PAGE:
Written by Forrest Moyer on November 6, 2019
John S. Coffman (1848-1899) of Elkhart, IN was one of the first evangelists to hold a series of meetings in Franconia Mennonite Conference, in November 1896. His tour lasted three weeks, during which he preached in all but one congregation in the conference. In his diary, he recorded impressions of the places and people he met, giving us a rare view of local Mennonite culture. The diary is archived at the Mennonite Church USA Archives in Elkhart and was published
Written by Forrest Moyer on April 5, 2018
Jacob Cassel Clemens (1874-1965) was pastor of Plains Mennonite Church and a well-known evangelist in Mennonite circles. In 1979, the MHEP Newsletter published his autobiographical notes written in 1954. The manuscript is in his papers archived at the MHC (Hist. Mss. 3).
Clemens’ reflections on the first half of the 20th century, as he experienced it, are illuminating. They remind us how much has changed in the last century, but also that many of our ancestors’ experiences are similar to ours—love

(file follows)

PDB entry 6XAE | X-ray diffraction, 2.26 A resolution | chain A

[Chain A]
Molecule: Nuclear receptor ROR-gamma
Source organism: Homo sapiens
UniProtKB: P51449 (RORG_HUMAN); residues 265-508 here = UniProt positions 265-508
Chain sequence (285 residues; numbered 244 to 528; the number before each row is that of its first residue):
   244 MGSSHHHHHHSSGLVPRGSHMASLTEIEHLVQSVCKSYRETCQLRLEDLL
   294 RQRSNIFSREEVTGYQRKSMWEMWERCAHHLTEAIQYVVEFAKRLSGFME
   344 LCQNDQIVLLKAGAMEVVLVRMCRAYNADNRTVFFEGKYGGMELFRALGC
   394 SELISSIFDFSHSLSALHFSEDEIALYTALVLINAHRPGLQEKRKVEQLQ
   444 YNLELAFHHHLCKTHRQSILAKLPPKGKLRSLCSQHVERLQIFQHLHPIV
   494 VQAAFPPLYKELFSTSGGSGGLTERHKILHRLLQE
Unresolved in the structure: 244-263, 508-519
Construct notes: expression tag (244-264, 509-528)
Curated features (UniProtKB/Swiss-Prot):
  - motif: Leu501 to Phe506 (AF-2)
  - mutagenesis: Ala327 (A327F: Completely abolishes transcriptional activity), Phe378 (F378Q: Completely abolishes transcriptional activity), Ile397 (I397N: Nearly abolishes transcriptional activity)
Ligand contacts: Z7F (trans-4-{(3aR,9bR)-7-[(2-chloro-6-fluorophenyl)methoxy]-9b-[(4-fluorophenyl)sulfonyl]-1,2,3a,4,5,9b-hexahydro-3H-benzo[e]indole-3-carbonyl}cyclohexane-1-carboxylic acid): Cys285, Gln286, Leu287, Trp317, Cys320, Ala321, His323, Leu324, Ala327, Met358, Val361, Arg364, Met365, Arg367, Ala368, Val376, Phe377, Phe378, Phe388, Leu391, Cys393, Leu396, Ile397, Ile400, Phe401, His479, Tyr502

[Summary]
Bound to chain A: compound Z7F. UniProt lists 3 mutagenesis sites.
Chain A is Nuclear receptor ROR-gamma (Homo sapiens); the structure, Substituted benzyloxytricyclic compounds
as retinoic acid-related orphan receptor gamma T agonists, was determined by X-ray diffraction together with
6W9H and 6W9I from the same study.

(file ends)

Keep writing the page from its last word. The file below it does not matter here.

Written by Forrest Moyer on April 5, 2017
This series of posts highlights families descended from 18th-century Mennonite immigrants to eastern Pennsylvania, in connection with the MHC’s exhibit Opportunity & Conscience: Mennonite Immigration to Pennsylvania, on display through March 31, 2018. The stories reflect the enrichment brought to communities over centuries by the descendants of immigrants.
There are two Mennonite Bean families, one descended from John Bean (Johannes Biehn), immigrant of 1709 who settled in Worcester Township, Montgomery County; and the other from John Bean who immigrated thirty years
Written by Forrest Moyer on March 8, 2017
In 1976, MHEP Newsletter editor Joyce Munro interviewed John C. Wenger about his memories of writing the book History of the Mennonites of the Franconia Conference in 1936. It’s fascinating to read about the process of creating this substantial book that is still in 2017 the best source for information on some aspects of Franconia Mennonite history, including ministers who have served in the conference. The book is available for purchase at the Mennonite Heritage Center.
We’re forty years too late